Collateral Assessment: How Lenders Evaluate and Determine Loan Eligibility for SMEs

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Funding Souq Editorial Team
Tech Writer
Apr 06, 2024
Funding Souq’s editorial team comprises experienced finance and investment professionals that are on a mission to fuel SME growth, create jobs, and drive the economy forward. They aim to share their extensive experience and industry know-how to empower entrepreneurs and investors alike.
Apr 06, 2024
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When banks evaluate whether to extend a small business loan, it’s often more art than science. Unlike large companies, which can present banks with years of audited financial statements, SMEs have less to work with. Banks consider SMEs less transparent and more difficult to assess for credit. That’s partly why SMEs in the Arab world face a $123 billion funding gap. 


When SMEs do get loans, they tend to get less competitive rates. Unlike big businesses, which can shop around for better rates and thus have bargaining power, SMEs usually must take what they can get.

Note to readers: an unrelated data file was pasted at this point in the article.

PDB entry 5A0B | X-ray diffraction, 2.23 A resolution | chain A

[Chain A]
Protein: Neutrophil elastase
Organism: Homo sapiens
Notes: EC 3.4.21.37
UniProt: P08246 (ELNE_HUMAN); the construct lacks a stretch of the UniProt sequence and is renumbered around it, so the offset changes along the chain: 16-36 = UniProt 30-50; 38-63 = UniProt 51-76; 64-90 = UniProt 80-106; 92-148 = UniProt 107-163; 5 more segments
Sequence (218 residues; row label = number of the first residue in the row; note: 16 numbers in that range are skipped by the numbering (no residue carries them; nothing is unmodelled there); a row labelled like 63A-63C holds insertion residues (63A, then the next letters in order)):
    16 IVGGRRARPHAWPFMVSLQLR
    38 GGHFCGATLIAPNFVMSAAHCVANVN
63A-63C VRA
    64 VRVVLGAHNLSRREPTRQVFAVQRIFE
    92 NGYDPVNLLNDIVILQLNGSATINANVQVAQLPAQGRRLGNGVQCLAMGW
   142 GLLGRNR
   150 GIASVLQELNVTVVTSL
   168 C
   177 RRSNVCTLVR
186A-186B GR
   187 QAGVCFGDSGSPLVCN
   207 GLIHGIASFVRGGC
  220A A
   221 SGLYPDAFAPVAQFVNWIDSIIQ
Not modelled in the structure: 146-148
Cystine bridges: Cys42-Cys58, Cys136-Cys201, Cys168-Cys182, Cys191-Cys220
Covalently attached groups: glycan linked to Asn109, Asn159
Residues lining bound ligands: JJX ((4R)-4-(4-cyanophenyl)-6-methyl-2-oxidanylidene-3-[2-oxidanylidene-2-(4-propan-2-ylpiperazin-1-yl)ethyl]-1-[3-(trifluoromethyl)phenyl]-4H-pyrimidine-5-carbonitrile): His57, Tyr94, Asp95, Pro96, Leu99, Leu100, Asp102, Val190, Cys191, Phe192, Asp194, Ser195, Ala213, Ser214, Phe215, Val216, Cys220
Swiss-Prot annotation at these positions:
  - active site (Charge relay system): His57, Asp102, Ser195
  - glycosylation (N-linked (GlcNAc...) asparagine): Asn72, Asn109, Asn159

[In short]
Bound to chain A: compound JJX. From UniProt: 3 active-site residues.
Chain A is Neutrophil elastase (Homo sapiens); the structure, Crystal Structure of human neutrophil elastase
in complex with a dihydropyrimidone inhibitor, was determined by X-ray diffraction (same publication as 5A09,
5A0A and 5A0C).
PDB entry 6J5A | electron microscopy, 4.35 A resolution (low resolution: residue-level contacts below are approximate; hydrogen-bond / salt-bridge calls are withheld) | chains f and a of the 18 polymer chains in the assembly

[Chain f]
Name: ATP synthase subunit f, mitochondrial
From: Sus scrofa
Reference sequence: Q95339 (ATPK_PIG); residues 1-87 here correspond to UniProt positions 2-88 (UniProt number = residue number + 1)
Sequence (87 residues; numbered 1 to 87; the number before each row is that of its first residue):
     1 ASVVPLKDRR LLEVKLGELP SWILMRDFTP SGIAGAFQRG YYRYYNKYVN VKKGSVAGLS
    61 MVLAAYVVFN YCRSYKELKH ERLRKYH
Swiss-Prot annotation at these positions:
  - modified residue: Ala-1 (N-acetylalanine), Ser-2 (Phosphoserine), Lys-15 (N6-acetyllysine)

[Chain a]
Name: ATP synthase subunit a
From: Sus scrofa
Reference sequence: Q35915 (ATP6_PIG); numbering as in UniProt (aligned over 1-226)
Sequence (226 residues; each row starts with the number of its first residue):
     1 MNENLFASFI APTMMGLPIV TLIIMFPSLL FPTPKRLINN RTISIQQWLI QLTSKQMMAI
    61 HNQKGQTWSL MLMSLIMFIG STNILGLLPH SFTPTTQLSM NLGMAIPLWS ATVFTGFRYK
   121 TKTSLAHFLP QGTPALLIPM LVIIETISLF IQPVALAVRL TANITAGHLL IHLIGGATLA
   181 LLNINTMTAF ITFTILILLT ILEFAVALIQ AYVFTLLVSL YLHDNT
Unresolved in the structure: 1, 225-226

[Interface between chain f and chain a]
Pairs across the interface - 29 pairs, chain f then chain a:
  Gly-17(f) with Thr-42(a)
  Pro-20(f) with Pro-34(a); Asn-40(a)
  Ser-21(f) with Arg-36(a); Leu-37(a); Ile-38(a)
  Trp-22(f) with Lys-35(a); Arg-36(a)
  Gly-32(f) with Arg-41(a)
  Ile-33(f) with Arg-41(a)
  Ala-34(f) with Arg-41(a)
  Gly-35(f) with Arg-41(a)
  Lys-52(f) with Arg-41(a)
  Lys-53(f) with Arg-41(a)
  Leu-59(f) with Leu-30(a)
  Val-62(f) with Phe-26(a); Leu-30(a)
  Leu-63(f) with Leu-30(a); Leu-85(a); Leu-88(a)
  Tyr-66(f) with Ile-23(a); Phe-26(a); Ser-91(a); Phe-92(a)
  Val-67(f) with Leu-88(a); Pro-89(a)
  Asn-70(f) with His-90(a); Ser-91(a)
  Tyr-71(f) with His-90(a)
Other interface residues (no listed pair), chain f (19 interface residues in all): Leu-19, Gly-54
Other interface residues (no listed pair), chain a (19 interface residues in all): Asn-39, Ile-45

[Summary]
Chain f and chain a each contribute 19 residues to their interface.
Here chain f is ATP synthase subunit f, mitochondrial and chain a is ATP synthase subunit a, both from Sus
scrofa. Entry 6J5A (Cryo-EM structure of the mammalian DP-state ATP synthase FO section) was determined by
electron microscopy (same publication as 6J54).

Herein lies the catch-22: SMEs need access to cheap credit to grow into large companies. But more often than not, they can’t get it, because they’re not already large companies. Fortunately credit guarantees and lending facilities for smaller businesses are a rising trend.

Read more about:  UAE Lending Incentives Guide For SMEs

The five Cs of Credit


So how do banks decide to give loans? They need as much information as possible. This process is often broken down as “the five Cs of credit”. It looks like this:

1-   Character : How good were you at paying off debts in the past? Banks look at your past credit history, tax returns, and how previous ventures panned out. 

2- Capacity : Are you in a good position now to pay off the loan? Key here is your debt-to-income ratio (DTI), or total monthly debt payments divided by gross monthly income. A low DTI will help convince the bank. The stronger the cash flow the better.

3-   Capital : This is how much money is already invested by the business owner. Banks prefer business owners with skin in the game. They’re less likely to default.

4- Conditions: What is the current state of your business, its industry, and the economy?

5- Collateral : These are assets that you can use to guarantee the loan. If you fail to repay, the bank has something to fall back on. 


How Strong Collateral Can Increase Your Loan & Reduce its Interest Rate?


Since banks have less information when lending to SMEs, strong assets for collateral can be a determining factor. Banks can even use collateral as an informal screening mechanism, sorting quality borrowers from risky ones by the value of their collateral. Strong collateral can increase the amount you can borrow and reduce its interest rate. It’s key in unlocking access to financing for borrowers with below-average credit.